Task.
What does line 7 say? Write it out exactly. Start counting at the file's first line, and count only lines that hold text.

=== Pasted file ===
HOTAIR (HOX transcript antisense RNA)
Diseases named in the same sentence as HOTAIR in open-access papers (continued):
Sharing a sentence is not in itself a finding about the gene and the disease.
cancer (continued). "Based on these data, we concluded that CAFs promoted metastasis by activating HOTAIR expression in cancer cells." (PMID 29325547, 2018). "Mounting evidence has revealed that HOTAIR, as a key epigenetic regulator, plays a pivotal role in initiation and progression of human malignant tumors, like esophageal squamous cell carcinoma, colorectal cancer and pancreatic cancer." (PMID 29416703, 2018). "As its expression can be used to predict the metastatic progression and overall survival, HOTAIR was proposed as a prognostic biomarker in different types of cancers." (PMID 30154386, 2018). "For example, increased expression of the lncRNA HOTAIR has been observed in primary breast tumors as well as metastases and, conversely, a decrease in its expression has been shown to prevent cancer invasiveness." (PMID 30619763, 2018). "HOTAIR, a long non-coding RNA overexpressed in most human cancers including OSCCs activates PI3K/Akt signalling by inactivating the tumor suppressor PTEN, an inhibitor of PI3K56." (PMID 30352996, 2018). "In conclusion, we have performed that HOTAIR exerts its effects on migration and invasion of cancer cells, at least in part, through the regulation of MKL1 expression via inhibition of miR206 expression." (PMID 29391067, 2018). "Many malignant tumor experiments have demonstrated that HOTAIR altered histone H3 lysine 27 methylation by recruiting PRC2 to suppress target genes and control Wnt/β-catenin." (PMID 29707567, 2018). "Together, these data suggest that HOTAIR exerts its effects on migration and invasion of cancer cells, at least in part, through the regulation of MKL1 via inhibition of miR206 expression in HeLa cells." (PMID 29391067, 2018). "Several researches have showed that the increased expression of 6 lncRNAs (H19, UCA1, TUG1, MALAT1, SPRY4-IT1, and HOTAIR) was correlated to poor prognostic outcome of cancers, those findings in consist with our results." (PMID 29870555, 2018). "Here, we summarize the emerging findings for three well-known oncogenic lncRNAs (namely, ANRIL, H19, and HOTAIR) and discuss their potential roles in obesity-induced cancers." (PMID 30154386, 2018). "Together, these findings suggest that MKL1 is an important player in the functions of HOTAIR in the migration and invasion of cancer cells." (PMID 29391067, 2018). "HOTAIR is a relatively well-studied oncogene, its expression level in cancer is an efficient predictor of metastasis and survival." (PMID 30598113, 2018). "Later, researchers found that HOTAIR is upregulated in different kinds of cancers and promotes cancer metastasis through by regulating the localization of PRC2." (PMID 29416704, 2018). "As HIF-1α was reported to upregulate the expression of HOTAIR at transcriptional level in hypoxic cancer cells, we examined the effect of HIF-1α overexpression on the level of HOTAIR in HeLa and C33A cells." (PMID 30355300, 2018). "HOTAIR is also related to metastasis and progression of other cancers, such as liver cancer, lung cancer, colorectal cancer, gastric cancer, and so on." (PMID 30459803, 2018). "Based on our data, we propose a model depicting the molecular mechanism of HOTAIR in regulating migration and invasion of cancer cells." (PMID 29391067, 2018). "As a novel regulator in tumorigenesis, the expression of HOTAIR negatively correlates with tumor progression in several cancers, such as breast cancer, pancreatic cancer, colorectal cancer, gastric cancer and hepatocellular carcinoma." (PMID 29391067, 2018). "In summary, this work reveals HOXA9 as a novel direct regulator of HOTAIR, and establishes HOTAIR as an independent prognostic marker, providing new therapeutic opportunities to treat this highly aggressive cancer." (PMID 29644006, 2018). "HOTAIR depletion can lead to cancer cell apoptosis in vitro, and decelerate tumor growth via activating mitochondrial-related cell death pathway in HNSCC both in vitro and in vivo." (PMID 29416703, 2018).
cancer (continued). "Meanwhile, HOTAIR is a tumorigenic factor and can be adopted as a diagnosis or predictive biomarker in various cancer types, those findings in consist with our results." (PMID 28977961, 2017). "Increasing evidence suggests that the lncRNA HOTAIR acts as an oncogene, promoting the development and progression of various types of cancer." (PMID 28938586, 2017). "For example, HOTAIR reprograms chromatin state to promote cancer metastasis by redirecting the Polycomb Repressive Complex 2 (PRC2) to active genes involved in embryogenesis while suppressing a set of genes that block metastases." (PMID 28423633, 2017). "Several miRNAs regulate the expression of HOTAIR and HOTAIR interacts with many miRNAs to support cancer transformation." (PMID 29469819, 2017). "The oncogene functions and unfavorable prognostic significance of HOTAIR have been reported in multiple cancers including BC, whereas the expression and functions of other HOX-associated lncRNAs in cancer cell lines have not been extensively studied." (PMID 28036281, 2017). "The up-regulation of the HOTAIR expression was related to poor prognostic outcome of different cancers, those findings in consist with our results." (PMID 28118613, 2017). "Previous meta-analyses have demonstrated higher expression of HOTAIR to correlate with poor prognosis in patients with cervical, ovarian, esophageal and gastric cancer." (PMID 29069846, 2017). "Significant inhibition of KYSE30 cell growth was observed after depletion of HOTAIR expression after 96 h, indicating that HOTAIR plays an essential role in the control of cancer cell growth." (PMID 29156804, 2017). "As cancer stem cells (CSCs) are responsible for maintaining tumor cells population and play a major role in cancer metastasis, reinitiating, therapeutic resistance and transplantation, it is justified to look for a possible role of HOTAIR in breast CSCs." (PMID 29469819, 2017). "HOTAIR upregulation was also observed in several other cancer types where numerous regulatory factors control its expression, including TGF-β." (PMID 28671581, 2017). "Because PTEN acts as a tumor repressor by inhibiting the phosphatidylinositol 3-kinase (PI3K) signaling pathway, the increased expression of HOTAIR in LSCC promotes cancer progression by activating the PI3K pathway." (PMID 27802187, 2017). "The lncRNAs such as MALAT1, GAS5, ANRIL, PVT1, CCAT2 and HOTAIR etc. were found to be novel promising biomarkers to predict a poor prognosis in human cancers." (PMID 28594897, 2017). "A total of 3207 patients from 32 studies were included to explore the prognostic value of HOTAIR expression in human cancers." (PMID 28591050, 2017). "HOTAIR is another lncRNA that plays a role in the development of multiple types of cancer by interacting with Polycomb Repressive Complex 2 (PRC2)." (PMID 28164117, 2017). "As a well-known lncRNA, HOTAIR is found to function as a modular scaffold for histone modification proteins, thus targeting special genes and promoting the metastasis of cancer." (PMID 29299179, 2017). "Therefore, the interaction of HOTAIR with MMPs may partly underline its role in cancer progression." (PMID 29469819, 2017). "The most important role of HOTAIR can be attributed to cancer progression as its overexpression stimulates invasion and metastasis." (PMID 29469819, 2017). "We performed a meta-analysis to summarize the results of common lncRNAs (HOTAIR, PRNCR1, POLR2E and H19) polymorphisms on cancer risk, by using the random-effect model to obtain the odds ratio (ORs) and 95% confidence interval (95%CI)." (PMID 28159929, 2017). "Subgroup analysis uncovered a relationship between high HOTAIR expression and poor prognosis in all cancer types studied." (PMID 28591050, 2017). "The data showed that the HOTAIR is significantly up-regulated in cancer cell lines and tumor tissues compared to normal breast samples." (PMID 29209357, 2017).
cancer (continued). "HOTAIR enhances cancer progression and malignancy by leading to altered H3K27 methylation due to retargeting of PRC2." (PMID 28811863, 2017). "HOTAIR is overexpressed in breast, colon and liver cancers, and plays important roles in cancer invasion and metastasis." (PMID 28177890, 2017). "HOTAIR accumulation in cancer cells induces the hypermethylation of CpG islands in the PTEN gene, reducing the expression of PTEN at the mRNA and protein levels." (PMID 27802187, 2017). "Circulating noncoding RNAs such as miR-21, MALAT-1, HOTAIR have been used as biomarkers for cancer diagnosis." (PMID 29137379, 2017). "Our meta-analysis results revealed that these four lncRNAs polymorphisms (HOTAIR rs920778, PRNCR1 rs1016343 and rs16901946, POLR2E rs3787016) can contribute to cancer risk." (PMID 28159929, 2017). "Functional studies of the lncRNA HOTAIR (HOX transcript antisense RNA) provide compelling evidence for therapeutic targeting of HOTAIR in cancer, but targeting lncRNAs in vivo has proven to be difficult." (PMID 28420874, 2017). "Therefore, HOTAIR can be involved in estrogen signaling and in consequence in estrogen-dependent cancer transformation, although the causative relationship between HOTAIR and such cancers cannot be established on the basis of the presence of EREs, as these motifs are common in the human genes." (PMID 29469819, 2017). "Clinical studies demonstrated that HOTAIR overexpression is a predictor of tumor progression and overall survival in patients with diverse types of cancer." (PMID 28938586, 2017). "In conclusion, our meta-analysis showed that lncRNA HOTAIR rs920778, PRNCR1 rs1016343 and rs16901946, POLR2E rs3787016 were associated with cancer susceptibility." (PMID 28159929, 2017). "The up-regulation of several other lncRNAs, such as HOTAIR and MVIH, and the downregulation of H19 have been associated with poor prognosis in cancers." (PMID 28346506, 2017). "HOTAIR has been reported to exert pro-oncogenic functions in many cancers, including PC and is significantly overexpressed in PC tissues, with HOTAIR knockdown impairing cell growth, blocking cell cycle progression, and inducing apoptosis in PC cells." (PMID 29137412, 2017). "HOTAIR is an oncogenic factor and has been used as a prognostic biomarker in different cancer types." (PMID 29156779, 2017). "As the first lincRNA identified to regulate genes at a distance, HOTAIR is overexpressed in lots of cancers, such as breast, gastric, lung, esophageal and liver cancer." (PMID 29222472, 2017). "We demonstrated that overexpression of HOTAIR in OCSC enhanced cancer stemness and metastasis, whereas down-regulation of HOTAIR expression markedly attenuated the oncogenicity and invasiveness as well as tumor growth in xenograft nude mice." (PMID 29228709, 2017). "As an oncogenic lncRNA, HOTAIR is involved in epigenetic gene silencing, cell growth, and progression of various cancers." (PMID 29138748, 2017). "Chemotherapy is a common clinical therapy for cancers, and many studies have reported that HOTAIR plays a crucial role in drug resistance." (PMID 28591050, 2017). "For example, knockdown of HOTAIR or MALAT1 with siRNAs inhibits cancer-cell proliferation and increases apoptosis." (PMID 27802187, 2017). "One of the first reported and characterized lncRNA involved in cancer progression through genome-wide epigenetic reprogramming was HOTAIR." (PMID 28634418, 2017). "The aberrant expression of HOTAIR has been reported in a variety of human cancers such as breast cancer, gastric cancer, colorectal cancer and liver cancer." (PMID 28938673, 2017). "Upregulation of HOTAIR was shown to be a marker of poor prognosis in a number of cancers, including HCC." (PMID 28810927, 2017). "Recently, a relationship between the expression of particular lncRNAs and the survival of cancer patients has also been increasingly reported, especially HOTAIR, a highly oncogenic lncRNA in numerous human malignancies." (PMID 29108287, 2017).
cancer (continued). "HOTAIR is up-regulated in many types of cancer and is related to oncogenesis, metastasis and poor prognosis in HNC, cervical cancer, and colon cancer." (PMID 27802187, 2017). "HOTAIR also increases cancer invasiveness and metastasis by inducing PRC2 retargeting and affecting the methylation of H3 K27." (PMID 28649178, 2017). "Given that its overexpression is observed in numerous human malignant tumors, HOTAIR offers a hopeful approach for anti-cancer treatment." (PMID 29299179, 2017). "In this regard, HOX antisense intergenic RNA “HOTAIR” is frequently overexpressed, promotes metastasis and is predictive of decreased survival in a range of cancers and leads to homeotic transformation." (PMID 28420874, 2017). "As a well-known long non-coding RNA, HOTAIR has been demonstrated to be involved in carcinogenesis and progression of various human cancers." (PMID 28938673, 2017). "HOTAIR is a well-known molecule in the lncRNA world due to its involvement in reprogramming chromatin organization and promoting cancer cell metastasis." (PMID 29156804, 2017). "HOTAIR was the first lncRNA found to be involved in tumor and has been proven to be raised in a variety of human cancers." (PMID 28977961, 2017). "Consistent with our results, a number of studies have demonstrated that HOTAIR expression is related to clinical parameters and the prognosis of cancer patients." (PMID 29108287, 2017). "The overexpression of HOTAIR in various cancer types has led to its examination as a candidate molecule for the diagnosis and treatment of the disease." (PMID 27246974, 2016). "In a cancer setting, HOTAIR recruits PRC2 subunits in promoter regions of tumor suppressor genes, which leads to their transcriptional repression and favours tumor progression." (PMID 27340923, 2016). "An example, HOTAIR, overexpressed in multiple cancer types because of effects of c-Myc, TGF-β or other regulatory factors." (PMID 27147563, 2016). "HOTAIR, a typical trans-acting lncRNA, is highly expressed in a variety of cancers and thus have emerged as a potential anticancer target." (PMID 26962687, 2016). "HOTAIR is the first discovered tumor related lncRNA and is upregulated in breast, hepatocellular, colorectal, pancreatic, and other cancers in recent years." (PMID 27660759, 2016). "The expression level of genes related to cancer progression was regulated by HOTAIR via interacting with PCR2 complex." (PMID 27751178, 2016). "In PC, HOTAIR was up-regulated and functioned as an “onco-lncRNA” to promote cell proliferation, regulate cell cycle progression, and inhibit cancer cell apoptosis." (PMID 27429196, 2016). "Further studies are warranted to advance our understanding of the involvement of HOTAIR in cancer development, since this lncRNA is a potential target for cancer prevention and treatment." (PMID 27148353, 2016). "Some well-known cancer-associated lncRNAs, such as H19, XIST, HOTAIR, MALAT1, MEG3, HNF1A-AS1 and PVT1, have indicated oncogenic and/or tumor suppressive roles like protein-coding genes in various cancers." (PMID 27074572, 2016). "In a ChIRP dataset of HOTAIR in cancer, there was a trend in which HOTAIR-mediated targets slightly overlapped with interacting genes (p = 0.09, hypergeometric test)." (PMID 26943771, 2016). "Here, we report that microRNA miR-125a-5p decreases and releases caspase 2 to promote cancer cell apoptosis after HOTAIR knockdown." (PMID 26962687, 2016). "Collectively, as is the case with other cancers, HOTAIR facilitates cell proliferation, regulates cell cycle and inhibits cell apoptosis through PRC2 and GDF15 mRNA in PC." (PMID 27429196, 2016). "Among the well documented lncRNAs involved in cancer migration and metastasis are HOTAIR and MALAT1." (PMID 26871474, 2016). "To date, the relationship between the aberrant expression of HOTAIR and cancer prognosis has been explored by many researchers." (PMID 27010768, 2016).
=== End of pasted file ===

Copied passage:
cancer (continued). "HOTAIR is up-regulated in many types of cancer and is related to oncogenesis, metastasis and poor prognosis in HNC, cervical cancer, and colon cancer." (PMID 27802187, 2017). "HOTAIR also increases cancer invasiveness and metastasis by inducing PRC2 retargeting and affecting the methylation of H3 K27." (PMID 28649178, 2017). "Given that its overexpression is observed in numerous human malignant tumors, HOTAIR offers a hopeful approach for anti-cancer treatment." (PMID 29299179, 2017). "In this regard, HOX antisense intergenic RNA “HOTAIR” is frequently overexpressed, promotes metastasis and is predictive of decreased survival in a range of cancers and leads to homeotic transformation." (PMID 28420874, 2017). "As a well-known long non-coding RNA, HOTAIR has been demonstrated to be involved in carcinogenesis and progression of various human cancers." (PMID 28938673, 2017). "HOTAIR is a well-known molecule in the lncRNA world due to its involvement in reprogramming chromatin organization and promoting cancer cell metastasis." (PMID 29156804, 2017). "HOTAIR was the first lncRNA found to be involved in tumor and has been proven to be raised in a variety of human cancers." (PMID 28977961, 2017). "Consistent with our results, a number of studies have demonstrated that HOTAIR expression is related to clinical parameters and the prognosis of cancer patients." (PMID 29108287, 2017). "The overexpression of HOTAIR in various cancer types has led to its examination as a candidate molecule for the diagnosis and treatment of the disease." (PMID 27246974, 2016). "In a cancer setting, HOTAIR recruits PRC2 subunits in promoter regions of tumor suppressor genes, which leads to their transcriptional repression and favours tumor progression." (PMID 27340923, 2016). "An example, HOTAIR, overexpressed in multiple cancer types because of effects of c-Myc, TGF-β or other regulatory factors." (PMID 27147563, 2016). "HOTAIR, a typical trans-acting lncRNA, is highly expressed in a variety of cancers and thus have emerged as a potential anticancer target." (PMID 26962687, 2016). "HOTAIR is the first discovered tumor related lncRNA and is upregulated in breast, hepatocellular, colorectal, pancreatic, and other cancers in recent years." (PMID 27660759, 2016). "The expression level of genes related to cancer progression was regulated by HOTAIR via interacting with PCR2 complex." (PMID 27751178, 2016). "In PC, HOTAIR was up-regulated and functioned as an “onco-lncRNA” to promote cell proliferation, regulate cell cycle progression, and inhibit cancer cell apoptosis." (PMID 27429196, 2016). "Further studies are warranted to advance our understanding of the involvement of HOTAIR in cancer development, since this lncRNA is a potential target for cancer prevention and treatment." (PMID 27148353, 2016). "Some well-known cancer-associated lncRNAs, such as H19, XIST, HOTAIR, MALAT1, MEG3, HNF1A-AS1 and PVT1, have indicated oncogenic and/or tumor suppressive roles like protein-coding genes in various cancers." (PMID 27074572, 2016). "In a ChIRP dataset of HOTAIR in cancer, there was a trend in which HOTAIR-mediated targets slightly overlapped with interacting genes (p = 0.09, hypergeometric test)." (PMID 26943771, 2016). "Here, we report that microRNA miR-125a-5p decreases and releases caspase 2 to promote cancer cell apoptosis after HOTAIR knockdown." (PMID 26962687, 2016). "Collectively, as is the case with other cancers, HOTAIR facilitates cell proliferation, regulates cell cycle and inhibits cell apoptosis through PRC2 and GDF15 mRNA in PC." (PMID 27429196, 2016). "Among the well documented lncRNAs involved in cancer migration and metastasis are HOTAIR and MALAT1." (PMID 26871474, 2016). "To date, the relationship between the aberrant expression of HOTAIR and cancer prognosis has been explored by many researchers." (PMID 27010768, 2016).